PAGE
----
Saturday, August 2, 2014

The world of plants is not just about greenery.  The garden is also habitat for all sorts of creatures. And we were privileged to witness one of the most spectacular displays of this interconnectedness at the raptor show at the Sonora Desert Museum in Tucson last spring.

My friend (a volunteer at the garden) and we were just trying to process the fascinating shapes of the cactii and other low-water plants when we spotted a magnificent Saguaro that looked all the world like a thorny gent standing there. So did a hawk who used another nearby Saguaro for a launching pad for his hunt. Sometimes these amazing sentinels of the desert, the Saguaros, are actually known as “Cactus Hotels” because of all the critters who burrow holes and homes in them. And then there was the owl who looked solemnly out at us from a dead branch.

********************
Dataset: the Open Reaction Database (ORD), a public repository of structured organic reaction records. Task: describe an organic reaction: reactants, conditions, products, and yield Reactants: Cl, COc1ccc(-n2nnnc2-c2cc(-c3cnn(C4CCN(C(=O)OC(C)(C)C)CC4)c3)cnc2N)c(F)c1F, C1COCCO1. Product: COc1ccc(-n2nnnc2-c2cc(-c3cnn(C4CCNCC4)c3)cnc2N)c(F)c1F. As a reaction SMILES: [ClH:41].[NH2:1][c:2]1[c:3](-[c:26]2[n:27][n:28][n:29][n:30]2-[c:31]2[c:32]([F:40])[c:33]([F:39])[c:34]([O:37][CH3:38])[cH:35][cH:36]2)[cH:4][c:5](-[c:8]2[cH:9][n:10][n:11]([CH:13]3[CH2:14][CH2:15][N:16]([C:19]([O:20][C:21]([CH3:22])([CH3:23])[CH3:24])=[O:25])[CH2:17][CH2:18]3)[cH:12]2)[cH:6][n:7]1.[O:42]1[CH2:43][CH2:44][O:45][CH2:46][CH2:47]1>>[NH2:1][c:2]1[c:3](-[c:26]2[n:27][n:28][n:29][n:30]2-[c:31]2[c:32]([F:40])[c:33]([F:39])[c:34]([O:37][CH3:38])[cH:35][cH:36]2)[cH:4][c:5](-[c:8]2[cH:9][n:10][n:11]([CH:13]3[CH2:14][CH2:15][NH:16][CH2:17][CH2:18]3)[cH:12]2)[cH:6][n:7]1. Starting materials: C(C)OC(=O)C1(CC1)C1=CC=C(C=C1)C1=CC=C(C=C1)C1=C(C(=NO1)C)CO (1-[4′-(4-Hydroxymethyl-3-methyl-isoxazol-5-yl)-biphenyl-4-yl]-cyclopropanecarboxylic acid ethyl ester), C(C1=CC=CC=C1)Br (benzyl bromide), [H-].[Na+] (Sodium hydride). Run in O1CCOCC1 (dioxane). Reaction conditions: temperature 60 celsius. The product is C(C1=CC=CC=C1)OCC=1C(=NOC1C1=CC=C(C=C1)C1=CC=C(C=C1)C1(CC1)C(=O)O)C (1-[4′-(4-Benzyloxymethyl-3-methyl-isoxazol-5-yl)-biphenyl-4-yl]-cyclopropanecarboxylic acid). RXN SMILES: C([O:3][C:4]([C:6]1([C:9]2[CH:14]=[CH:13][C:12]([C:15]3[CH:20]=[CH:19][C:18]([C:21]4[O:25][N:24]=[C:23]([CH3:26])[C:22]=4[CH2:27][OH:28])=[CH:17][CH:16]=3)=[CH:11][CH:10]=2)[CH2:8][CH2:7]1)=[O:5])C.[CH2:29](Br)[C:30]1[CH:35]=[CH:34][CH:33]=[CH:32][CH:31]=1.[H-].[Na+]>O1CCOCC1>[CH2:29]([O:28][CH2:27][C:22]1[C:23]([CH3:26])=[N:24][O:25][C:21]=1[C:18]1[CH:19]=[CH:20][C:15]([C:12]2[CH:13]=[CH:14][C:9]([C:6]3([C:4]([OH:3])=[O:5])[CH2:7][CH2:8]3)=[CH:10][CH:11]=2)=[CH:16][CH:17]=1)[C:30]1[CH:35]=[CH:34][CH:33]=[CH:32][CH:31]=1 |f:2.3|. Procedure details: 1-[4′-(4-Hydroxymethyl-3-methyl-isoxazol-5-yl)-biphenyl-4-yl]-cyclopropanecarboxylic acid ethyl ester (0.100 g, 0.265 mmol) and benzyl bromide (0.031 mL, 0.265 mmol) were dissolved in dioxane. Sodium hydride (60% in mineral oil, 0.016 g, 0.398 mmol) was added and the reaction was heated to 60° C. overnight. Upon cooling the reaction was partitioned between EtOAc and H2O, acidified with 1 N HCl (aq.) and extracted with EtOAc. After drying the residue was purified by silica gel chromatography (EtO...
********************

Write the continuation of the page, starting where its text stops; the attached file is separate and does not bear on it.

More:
Whenever we are tempted to use pesticides to control rampaging insects in the garden, it is wise to stop and reconsider. As a child growing up in Wisconsin, I remember the fogging trucks plying the streets in my hometown dispensing DDT in great acrid clouds.  I also remember all too well the conspicuous absence of song birds for many years thereafter.  It seemed to take decades for them to return in any numbers.

Bottom line, whether we are gardening in the rain-drenched upper Midwest or in the drought-plagued Southwest, the decisions we make as gardeners cannot be taken in isolation.  Our plants are not alone out there!

Artichoke Cactus

Saguaro out for a stroll

King of the Mountain

Dead tree...who-o-o me?